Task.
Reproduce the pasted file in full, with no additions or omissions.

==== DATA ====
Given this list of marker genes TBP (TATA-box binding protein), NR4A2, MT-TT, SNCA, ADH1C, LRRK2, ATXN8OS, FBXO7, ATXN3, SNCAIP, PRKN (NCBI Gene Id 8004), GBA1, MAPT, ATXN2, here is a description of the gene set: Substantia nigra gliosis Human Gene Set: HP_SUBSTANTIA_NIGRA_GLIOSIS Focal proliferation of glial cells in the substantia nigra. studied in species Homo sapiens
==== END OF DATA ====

Given this list of marker genes TBP (TATA-box binding protein), NR4A2, MT-TT, SNCA, ADH1C, LRRK2, ATXN8OS, FBXO7, ATXN3, SNCAIP, PRKN (NCBI Gene Id 8004), GBA1, MAPT, ATXN2, here is a description of the gene set: Substantia nigra gliosis Human Gene Set: HP_SUBSTANTIA_NIGRA_GLIOSIS Focal proliferation of glial cells in the substantia nigra. studied in species Homo sapiens